10 steps to effective time management

There is never enough time to accomplish everything. But too often we don’t use the time we have well. If you’re feeling overwhelmed with work to complete, or just running out of time, try incorporating at least 5 of these tips into your daily work life.

1. Know your priorities. Before you can manage your time, you need to create a clear picture of what you want to accomplish versus what you need to delegate or defer.

two. Schedule time for yourself on your calendar. You are in control of how you spend your time. Make sure the way you spend your time is consistent with your priorities and preferences. Schedule regular time to complete your actions. Reserve certain periods of the day to accept, initiate and return calls. Allocating time for your priorities throughout the day will help ensure that your life is not overrun by other people’s priorities.

3. Keep your desk organized. Having clutter around you contributes to a feeling of being overwhelmed, distracts you from concentrating on the task at hand, and costs you time when searching through piles of papers. At the end of each day, take 5 minutes to organize your desk.

Four. Develop an active filing system for the active documents on your desk. Create hot files for paper you would normally keep on your desk surface. The folder list below has worked consistently for many of our clients, but use a system that works for you. You can use an expanding file box you have on your desk or one of your desk drawers with files. Once you have your system, clear your desk and commit to keeping it clean.

  • TODAY so that work related documents are completed today.
  • THIS WEEK for documents related to work to be completed this week.
  • READING for things you need to read (Take it with you when you travel)
  • VERBAL TRANSMISSION for documents that need to be passed to another person with a verbal message.
  • IDEAS for a list of ideas and any relevant reference information. Whenever you have a good idea, be sure to write it down on this list so you don’t forget. Refer to this file when you are troubleshooting or planning.
  • ACTION LIST for your action list see #5.
  • FILE for everything else.

5. Keep a single list of actions. Keep a master list of your open actions with projected completion dates. At the end of the day, transfer any new actions to this list, update completed actions, and review your calendar to plan actions to complete the next day.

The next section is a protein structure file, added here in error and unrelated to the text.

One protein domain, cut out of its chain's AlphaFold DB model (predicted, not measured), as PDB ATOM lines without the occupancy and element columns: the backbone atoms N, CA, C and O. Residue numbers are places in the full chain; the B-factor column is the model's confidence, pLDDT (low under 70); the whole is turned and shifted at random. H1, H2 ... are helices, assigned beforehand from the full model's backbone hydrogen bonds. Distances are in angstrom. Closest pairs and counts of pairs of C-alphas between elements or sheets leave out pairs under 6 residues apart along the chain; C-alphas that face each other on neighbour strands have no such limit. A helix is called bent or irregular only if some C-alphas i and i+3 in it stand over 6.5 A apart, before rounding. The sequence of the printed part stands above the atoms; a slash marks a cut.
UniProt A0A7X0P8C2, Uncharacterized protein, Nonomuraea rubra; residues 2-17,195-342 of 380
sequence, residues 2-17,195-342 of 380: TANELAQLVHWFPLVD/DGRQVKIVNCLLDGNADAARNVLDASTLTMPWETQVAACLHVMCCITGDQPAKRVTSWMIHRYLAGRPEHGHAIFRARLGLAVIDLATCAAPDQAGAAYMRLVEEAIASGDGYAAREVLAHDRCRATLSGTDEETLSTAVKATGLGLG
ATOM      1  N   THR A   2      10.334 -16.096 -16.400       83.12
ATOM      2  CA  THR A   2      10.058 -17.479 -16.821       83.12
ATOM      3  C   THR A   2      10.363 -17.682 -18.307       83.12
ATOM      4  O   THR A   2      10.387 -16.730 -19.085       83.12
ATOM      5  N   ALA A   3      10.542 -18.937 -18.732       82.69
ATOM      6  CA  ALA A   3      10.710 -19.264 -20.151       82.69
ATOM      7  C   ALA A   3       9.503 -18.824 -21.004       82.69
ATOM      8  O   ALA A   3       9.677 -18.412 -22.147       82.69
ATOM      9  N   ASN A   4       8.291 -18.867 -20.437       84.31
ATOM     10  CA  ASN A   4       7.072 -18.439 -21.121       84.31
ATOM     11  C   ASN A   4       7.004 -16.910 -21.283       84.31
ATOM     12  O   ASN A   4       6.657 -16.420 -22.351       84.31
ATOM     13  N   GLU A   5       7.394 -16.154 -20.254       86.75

6. Keep your inbox and email inbox empty. Keep your inbox empty by filing immediately to encourage people to put items in your inbox and not on your desk or chair. Keep your email inbox empty by checking your email regularly and responding to emails that take less than a minute to write or by moving email to an “Actions” folder that you deal with when you have more. weather.

7. Reduce interruptions. Set and communicate guidelines for when you can and cannot be interrupted, and then stick to them. For example, you might decide not to answer the phone while working on a specific project, or if you can lock an office door, let everyone know that this means you can’t be interrupted, and set up regular hours where you have a door policy open. .

8. Under-commit and over-deliver. Many of us have too many demands on our time because we overcommit ourselves. Learn how to set achievable deadlines by reviewing your current to-do list before taking on a new task. Give yourself more time than you think you’ll need when committing to an action. Say NO when appropriate. Remember that people would rather you say you can’t do something, and then deliver late or don’t do it at all. By saying no, you give them a chance to find another way of doing things.

9. Think long term, not short term. You will make different decisions depending on the lens through which you view any question, request, or dilemma. People tend to commit to projects because they think it’s good in the short term. (You don’t want to disappoint a colleague, you want to impress a boss, you want to look like a hero, etc.) Consider the big picture as well as the long-term implications before committing.

10 Complete a weekly check and cleaning. This is a great Friday afternoon assignment. Schedule 30 minutes on your calendar each week to complete this review. Why don’t you try this on Friday?

  • Clear paper from your desk and inbox using the system outlined above.
  • Archive documents from the archive section of your desktop folders.
  • Process your notes. Review journal entries, meeting notes, and miscellaneous notes and turn them into appropriate action items.
  • Review last week’s calendar for remaining action items and update your action list.
  • Check your email for action items, “on hold” items, etc.
  • Review your list of actions and check off all actions completed.
  • Complete any regular maintenance tasks, for example backing up your computer, watering the plants…
  • Clear your mind by writing down ideas, scheduling on your calendar the actions you need to complete, review your calendar for the next week and plan your time.

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